The Open UniversitySkip to content
 

A hot core laboratory

van Broekhuizen, Fleur A.; Fraser, Helen J.; Schutte, Willem A.; de Kuijper, Ewie and van Dishoeck, Ewine F. (2002). A hot core laboratory. In: conference proceedings pp. 434–436.

Warning

This is the latest version of this eprint.

URL: http://adsabs.harvard.edu/abs/2003cdsf.conf..434V
Google Scholar: Look up in Google Scholar

Abstract

The newly-built Cryogenic Photoproduct Analysis Device (CRYOPAD) will simulate Hot Core chemistry in the laboratory. Hot Cores (HC's) represent the most chemically rich areas of the insterstellar medium. They are characterised as warm (100-200K), dense (n_H_2 = 10cm-3) regions, that are in most cases associated with high mass star formation. Internal heating and ultraviolet radiation that may be present inside HC's cause processing and evaporation of ice mantles around infalling grains. This initiates a rich chemistry among the gaseous molecules that leads to the formation of a wide range of complex organics. Gas-phase chemistry models are however not always able to explain the observed molecular abundances. Therefore surface chemistry and solid state chemistry probably contribute to the production of complex organics as well.

CRYOPAD is an experimental setup that is specifically designed to study the solid state chemistry of interstellar ice analogs by radiative and thermal processing. Ultra High Vacuum conditions (8x10-11mbar) will minimize contamination of the sample, which is essential for the analysis of trace products of the processing. The gas analysis is performed in situ by a Quadrupole Mass Spectrometer. Additionally CRYOPAD has the option of looking at the surface chemistry by Reflective Absorption Infrared Spectrometry in the 4000-400 cm-1 region.

The research will focus on the production of small volatile complex organics such as simple esters and ethers like methyl formate and dimethyl ether. The results will be used to interpret the observational data of HC's in further detail and to perform a directed search for molecules in space with only weak observable features. Furthermore the laboratory data will be used to refine chemical models of HC's. Thus we hope to gain a better understanding of the physical and chemical processes associated with high mass star formation.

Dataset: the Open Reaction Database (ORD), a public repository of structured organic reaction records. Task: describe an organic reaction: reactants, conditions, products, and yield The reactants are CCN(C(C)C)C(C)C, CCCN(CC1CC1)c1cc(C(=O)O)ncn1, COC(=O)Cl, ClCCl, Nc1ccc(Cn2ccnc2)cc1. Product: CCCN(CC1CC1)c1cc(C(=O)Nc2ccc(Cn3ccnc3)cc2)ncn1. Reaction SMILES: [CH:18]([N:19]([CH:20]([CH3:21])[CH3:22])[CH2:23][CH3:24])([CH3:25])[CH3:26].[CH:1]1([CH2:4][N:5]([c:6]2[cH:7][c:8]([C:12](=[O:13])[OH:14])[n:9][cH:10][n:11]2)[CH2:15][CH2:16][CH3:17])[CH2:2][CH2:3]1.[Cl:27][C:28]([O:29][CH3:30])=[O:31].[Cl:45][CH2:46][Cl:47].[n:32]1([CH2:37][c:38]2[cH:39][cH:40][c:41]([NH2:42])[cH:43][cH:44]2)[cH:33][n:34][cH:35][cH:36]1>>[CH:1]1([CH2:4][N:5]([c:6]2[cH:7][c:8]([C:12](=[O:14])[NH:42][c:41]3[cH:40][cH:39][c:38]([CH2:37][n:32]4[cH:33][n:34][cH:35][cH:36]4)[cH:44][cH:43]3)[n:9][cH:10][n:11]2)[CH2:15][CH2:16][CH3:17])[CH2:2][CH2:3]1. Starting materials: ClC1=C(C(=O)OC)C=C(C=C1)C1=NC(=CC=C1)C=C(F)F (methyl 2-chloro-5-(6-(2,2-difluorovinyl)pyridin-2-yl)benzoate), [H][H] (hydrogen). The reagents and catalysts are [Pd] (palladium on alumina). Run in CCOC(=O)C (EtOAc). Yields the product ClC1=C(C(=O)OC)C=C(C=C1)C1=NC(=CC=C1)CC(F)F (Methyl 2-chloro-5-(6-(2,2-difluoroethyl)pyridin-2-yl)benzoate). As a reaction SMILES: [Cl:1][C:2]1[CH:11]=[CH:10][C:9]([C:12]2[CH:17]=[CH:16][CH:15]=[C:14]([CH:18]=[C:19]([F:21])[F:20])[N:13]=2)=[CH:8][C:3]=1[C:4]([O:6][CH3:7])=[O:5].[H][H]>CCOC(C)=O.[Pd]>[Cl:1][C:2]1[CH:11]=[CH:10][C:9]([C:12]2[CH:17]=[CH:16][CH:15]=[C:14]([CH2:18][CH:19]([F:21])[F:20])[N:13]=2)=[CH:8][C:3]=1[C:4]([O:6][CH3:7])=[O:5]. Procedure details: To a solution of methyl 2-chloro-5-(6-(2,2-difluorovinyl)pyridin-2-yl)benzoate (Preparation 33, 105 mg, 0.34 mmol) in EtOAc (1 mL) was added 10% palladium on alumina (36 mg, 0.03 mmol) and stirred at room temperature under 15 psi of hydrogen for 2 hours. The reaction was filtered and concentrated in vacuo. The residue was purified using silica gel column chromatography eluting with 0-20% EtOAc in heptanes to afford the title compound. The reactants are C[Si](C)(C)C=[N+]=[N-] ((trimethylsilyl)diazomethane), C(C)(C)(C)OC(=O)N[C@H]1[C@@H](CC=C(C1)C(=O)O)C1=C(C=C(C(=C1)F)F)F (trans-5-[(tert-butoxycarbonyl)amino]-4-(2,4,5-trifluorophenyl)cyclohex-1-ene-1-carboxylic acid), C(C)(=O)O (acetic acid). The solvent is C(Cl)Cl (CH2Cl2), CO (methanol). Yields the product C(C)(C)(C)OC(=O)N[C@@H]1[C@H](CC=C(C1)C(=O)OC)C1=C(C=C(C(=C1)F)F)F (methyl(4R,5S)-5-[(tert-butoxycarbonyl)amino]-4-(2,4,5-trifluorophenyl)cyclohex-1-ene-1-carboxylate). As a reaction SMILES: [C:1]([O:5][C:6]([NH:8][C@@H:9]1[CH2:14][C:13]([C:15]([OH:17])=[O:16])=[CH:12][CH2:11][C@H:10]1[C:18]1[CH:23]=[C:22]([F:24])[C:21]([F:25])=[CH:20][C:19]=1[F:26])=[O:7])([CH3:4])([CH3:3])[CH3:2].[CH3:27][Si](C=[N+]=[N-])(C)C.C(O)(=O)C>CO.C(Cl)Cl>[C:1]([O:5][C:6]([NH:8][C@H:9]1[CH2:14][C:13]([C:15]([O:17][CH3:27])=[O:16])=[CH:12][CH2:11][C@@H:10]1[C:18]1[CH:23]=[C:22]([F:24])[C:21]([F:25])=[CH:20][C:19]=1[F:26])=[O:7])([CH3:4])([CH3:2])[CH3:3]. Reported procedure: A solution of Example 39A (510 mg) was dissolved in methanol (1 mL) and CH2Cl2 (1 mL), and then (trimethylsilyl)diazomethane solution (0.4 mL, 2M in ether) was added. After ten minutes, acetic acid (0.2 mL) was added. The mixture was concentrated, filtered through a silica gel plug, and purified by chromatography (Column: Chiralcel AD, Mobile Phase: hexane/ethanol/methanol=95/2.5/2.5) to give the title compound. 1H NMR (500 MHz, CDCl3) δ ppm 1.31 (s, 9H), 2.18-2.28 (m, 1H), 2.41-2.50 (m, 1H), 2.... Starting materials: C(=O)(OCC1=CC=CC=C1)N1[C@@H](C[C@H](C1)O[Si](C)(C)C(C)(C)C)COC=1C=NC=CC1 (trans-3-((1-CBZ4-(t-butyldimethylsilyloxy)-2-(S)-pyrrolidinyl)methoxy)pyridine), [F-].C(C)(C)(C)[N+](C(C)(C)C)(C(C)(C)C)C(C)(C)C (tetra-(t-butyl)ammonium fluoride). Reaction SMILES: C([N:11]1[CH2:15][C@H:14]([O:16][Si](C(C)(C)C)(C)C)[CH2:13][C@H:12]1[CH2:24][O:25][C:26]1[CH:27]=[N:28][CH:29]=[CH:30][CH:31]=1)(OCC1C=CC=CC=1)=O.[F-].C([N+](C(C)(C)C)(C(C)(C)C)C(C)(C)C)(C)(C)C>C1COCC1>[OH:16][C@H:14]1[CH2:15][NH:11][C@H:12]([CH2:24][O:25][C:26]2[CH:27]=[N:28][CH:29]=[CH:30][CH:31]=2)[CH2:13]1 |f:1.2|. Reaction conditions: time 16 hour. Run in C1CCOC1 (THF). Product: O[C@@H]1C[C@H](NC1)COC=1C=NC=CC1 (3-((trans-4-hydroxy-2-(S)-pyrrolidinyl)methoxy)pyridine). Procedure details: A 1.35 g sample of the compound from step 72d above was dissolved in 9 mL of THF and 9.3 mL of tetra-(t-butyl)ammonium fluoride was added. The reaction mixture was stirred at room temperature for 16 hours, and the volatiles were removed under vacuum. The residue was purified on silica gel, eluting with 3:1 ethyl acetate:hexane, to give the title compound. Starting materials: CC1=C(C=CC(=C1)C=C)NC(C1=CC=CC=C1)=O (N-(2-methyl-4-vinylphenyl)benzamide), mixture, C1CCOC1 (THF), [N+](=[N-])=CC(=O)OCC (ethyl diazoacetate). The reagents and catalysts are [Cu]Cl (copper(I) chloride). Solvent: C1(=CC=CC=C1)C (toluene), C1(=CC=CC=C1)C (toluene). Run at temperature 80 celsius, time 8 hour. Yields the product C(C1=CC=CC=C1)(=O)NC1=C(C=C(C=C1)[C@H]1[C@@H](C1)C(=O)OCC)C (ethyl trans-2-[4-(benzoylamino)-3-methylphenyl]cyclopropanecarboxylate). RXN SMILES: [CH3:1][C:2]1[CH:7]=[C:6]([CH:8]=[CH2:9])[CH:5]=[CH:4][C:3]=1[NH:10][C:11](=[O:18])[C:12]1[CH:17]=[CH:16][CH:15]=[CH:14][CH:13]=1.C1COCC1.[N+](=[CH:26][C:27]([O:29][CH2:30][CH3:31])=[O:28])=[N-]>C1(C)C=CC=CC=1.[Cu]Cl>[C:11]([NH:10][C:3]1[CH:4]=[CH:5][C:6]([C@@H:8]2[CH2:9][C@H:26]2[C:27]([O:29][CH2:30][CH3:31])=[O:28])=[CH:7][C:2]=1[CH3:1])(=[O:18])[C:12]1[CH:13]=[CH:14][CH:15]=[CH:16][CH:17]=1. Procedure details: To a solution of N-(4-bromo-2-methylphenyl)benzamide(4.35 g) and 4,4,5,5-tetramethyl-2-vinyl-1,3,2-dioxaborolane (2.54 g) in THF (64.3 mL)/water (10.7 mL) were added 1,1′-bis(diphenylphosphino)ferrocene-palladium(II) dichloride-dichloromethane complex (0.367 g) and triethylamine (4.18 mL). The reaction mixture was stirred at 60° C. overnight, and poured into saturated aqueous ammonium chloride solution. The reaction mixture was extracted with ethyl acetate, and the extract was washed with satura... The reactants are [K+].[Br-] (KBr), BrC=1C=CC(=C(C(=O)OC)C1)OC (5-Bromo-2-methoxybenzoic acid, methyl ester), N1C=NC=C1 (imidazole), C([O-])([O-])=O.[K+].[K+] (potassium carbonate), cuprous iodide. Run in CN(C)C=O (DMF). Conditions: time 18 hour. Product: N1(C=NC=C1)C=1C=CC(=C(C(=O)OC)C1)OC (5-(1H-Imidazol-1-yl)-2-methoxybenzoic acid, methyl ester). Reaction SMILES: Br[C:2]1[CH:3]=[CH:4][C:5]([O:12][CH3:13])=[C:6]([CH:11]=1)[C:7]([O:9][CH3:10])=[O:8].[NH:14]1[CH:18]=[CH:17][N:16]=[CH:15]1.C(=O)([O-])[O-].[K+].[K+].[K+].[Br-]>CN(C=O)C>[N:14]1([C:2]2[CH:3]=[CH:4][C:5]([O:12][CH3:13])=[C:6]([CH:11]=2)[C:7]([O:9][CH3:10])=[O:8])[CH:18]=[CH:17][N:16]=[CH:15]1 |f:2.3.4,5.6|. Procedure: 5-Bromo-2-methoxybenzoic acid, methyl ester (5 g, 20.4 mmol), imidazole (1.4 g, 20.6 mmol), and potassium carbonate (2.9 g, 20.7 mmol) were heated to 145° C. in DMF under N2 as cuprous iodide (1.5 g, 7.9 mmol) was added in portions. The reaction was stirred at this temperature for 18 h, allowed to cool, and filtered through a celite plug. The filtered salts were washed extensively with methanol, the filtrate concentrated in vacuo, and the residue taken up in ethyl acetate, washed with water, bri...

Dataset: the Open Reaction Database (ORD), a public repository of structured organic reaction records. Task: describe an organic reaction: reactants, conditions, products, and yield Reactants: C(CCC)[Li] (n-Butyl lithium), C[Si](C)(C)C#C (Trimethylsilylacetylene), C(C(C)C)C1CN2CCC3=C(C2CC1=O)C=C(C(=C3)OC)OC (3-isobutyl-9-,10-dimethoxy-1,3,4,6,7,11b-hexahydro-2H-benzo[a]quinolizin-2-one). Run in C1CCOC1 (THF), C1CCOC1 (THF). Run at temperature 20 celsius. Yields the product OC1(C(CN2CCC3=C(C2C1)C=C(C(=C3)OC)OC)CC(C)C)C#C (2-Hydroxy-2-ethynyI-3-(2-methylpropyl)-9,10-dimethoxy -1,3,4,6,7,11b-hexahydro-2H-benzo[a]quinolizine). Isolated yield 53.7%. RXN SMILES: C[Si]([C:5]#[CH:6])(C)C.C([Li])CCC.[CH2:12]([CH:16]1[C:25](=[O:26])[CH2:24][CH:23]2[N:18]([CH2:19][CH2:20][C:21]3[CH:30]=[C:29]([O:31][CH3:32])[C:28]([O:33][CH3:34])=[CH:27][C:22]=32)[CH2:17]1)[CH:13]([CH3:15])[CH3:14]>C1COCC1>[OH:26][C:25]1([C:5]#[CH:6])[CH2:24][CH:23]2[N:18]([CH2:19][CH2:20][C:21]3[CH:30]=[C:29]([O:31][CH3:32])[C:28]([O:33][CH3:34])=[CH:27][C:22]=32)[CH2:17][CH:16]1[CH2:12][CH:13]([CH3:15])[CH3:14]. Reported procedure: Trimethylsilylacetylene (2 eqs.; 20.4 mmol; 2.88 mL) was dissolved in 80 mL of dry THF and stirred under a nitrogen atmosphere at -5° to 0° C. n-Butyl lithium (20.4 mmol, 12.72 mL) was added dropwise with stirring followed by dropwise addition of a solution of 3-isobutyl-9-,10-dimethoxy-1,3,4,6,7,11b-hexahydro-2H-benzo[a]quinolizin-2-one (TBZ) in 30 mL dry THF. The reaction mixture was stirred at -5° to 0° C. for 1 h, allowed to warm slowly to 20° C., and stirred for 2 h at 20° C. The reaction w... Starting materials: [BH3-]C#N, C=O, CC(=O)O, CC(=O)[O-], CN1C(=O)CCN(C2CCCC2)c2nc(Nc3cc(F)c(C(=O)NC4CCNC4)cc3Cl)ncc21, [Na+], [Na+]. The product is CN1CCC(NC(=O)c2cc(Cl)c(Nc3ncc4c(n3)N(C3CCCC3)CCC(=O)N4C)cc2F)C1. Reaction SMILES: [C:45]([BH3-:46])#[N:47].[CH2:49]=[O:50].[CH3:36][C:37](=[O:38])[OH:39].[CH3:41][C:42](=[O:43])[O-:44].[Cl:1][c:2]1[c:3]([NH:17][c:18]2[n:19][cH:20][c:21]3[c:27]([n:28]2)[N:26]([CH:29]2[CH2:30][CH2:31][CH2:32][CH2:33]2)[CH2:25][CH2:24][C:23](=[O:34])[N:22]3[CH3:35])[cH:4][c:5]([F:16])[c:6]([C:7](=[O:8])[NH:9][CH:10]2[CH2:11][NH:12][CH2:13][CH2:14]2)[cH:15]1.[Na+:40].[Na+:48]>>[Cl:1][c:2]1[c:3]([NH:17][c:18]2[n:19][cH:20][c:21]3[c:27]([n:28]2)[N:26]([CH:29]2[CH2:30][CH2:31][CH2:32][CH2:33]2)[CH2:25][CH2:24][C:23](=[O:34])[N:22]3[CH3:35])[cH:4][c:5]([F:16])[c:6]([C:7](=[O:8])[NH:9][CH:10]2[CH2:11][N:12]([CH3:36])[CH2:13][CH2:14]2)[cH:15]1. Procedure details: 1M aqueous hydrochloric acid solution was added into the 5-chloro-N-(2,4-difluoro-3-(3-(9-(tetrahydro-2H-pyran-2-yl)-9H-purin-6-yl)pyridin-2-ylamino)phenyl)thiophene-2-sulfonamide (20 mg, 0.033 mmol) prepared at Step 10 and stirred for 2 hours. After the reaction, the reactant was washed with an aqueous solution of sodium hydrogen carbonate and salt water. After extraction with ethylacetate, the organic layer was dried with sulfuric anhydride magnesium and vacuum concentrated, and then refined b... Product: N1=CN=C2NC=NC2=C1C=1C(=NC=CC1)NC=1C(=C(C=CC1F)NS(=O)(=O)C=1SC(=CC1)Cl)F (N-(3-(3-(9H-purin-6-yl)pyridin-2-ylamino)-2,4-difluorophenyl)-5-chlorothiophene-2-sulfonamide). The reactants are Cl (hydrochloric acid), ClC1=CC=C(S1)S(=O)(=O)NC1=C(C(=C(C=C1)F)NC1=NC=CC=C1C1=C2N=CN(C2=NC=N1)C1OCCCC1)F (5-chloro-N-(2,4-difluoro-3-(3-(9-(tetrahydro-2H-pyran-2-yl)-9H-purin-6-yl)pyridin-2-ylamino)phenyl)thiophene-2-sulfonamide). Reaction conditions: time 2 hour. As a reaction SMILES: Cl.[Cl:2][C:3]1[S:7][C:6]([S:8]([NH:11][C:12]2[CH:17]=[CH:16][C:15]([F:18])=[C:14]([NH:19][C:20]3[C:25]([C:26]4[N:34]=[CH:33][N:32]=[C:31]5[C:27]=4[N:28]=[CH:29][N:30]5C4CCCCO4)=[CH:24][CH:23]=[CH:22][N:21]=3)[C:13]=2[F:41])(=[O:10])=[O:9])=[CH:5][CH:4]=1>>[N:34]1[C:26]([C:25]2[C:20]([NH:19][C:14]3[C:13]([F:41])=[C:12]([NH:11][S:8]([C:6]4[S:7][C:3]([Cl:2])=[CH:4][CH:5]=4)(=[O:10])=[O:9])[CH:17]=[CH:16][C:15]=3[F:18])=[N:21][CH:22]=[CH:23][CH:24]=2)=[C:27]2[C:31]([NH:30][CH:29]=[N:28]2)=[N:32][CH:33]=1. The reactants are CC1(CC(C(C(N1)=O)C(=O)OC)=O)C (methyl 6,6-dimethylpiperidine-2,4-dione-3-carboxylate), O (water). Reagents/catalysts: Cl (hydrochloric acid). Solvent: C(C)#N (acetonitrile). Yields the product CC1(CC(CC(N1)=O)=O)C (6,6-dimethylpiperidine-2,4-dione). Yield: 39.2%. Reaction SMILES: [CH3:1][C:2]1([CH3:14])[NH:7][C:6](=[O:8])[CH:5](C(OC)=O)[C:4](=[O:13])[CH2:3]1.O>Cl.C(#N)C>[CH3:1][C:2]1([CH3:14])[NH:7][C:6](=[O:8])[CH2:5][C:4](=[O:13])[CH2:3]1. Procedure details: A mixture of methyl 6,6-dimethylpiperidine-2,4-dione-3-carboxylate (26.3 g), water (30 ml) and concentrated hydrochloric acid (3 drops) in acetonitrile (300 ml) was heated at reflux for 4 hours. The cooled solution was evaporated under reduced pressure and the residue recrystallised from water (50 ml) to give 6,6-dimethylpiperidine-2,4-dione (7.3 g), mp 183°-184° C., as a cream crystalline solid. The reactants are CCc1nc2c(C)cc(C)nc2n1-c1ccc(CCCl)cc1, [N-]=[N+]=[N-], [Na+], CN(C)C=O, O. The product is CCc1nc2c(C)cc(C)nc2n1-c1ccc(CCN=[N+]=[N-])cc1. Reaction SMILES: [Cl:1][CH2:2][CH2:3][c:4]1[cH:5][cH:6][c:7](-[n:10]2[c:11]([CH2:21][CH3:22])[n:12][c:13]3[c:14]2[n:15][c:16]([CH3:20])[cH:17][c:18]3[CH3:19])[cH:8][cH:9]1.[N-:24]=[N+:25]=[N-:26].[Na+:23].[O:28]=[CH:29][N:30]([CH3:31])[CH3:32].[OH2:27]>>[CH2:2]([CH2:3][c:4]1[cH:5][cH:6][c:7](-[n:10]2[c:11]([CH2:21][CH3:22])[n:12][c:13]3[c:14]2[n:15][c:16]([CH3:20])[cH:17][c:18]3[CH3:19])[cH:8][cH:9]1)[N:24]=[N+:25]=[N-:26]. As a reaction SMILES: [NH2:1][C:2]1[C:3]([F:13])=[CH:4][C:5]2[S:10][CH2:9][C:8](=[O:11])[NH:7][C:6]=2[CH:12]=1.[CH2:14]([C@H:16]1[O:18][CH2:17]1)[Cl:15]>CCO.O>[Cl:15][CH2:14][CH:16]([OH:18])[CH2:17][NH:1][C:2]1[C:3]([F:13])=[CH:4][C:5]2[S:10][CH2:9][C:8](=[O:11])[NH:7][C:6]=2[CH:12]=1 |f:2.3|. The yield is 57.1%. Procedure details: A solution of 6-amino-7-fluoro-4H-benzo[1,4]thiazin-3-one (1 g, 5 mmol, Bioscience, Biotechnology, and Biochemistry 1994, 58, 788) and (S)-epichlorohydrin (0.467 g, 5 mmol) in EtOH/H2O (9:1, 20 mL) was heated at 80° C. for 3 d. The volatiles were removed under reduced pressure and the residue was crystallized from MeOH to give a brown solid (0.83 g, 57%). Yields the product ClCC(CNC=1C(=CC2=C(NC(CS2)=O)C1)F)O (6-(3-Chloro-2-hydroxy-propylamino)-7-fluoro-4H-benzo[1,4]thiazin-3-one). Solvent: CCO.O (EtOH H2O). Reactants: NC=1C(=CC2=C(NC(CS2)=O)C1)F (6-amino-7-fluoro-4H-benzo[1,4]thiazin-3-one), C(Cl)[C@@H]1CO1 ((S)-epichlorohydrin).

Item Type: Conference or Workshop Item
Copyright Holders: 2002 Not known
Extra Information: Chemistry as a Diagnostic of Star Formation
Proceedings of the Conference held in Waterloo, Canada, August 21-23, 2002
Edited by Charles L. Curry, Michel Fich
ISBN: 978-0-660-19089-1
Academic Unit/School: Faculty of Science, Technology, Engineering and Mathematics (STEM) > Physical Sciences
Faculty of Science, Technology, Engineering and Mathematics (STEM)
Related URLs:
Item ID: 37320
Depositing User: Stephen Serjeant
Date Deposited: 24 Jun 2013 09:52
Last Modified: 19 Dec 2017 10:04
URI: http://oro.open.ac.uk/id/eprint/37320
Share this page:

Available Versions of this Item

  • A hot core laboratory. (deposited 24 Jun 2013 09:52) [Currently Displayed]

Actions (login may be required)

Policies | Disclaimer

© The Open University   contact the OU